Mrs. Dubose in To Kill A Mockingbird by Harper Lee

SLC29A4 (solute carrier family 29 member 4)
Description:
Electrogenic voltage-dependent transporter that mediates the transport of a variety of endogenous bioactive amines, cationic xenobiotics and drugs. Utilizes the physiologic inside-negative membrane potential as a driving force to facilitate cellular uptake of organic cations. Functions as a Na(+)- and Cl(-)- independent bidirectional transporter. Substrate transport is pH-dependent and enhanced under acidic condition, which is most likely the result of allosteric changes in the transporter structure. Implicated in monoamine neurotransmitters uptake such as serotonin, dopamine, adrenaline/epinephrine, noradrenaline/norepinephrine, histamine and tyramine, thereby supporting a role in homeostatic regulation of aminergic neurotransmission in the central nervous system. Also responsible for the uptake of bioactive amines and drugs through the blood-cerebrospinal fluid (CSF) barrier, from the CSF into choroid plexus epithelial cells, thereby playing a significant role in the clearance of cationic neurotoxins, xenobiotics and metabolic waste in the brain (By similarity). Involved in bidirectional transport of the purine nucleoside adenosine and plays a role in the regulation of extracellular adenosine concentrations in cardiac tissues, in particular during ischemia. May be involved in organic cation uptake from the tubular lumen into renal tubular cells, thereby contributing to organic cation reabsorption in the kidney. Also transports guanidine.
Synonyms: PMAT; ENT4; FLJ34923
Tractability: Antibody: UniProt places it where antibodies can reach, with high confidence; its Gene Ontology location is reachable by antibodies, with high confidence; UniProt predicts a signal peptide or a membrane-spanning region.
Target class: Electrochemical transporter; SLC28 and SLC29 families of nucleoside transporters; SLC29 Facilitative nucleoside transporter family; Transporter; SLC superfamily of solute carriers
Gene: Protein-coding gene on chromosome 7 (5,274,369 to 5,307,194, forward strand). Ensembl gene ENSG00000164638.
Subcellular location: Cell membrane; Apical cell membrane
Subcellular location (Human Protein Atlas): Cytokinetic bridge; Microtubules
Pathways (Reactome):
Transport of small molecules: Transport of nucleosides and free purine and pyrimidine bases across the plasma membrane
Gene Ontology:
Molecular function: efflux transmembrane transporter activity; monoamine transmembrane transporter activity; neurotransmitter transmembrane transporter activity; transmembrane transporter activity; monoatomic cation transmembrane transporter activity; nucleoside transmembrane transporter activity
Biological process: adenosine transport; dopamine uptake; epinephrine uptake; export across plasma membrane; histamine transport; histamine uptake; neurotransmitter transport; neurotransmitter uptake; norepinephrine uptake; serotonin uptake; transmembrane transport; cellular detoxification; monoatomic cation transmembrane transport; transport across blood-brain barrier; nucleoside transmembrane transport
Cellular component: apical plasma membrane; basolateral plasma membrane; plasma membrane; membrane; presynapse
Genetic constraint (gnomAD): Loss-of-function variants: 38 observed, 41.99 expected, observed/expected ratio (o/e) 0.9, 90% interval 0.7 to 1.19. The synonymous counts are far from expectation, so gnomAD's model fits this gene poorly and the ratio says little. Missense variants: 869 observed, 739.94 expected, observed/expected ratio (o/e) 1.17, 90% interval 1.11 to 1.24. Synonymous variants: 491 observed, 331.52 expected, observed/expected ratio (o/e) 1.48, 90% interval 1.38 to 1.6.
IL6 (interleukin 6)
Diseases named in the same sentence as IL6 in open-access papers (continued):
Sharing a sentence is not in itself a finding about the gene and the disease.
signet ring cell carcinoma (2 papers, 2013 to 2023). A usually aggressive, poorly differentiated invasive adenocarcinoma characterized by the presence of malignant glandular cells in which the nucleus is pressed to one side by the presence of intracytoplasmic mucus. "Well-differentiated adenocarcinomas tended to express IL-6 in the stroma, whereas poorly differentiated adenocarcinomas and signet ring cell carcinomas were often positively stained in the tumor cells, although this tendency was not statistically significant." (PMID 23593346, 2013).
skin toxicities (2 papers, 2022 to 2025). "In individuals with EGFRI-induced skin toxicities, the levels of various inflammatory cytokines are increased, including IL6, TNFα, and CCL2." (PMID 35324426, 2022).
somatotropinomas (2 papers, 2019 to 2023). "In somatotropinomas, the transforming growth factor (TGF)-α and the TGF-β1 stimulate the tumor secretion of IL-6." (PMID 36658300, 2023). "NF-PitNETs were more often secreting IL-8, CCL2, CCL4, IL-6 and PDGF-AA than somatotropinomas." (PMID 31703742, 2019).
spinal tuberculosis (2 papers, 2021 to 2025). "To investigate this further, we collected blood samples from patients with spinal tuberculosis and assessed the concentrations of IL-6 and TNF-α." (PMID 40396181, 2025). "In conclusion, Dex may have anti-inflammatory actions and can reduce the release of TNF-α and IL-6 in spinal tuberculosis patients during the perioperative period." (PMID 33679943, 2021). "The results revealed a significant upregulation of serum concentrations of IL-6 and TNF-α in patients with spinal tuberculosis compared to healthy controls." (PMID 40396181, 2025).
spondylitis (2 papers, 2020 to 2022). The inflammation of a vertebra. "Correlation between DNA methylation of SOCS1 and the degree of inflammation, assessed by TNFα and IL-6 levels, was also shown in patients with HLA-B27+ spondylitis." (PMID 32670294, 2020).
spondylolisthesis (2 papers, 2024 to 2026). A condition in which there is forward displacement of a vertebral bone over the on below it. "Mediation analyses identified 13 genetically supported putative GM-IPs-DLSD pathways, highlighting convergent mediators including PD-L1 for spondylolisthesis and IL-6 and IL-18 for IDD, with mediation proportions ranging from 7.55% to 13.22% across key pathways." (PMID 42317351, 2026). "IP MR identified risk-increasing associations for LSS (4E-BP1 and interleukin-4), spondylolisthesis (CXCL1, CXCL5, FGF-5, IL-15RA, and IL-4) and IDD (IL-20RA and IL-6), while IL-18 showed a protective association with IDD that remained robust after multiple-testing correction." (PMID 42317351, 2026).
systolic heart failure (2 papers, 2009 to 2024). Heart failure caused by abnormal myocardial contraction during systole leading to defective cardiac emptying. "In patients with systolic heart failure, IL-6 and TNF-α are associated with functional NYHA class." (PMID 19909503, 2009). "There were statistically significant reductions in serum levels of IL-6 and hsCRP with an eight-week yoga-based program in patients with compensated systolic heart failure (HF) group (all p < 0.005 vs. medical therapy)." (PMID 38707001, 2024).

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Mrs. Dubose in To Kill A Mockingbird by Harper Lee "…[Mrs. Dubose] had her own views about things, a lot different from mine… I wanted you to see something about her -- I wanted you to see what real courage is, instead of getting the idea that courage is a man with a gun in his hand. It's when you know you're licked before you begin but you begin anyway and you see it through no matter what…" (112). This is said by Atticus after Jem asks why Atticus makes him read to her. Atticus explains to Jem that Mrs. Dubose is a very courageous person and has the heart of a champion. And in To Kill a Mockingbird by Harper Lee, Mrs. Dubose symbolizes a strong mind, the will and determination to never give up, and audacity. Mrs. Dubose, a strong-minded person, with "her own views about things" (112), has fought hard during her lifetime for what she believes in. She has learned a lot during her lifetime, and she learned to stand up for what you believe in, and show how strong you are by proving it "…don't you mutter at me, boy! You hold your head up and say yes ma'am…" (110). When she spoke to Atticus, she told him that "she disapproved heartily of [his] doings…" (111), and yet she still manages to "smile at him… [and] bring herself to speak to him when she seemed to hate him so…" (109). She is able to stand up for what she believes in, yet still able to respect others and their opinions, except when she is in great pain when she is without her morphine. While off her morphine, she has fits, suffers much anguish and torment, but she endures through it, and determined to beat the odds, and take herself off the drugs and die "without being willed to anyone or anything" (112). She believes that someone should die without being willed to anyone to be able to leave the Earth, and escape the shackles of pain. She may seem very boorish and vicious, but without her morphine, she cannot escape her pain, and must resort to yelling and acting rude. She has been in her bed, through the sickest of times "her face was the color of a dirt pillowcase, and the corners of her mouth glistened with wet…" (106), yet still able to fight.
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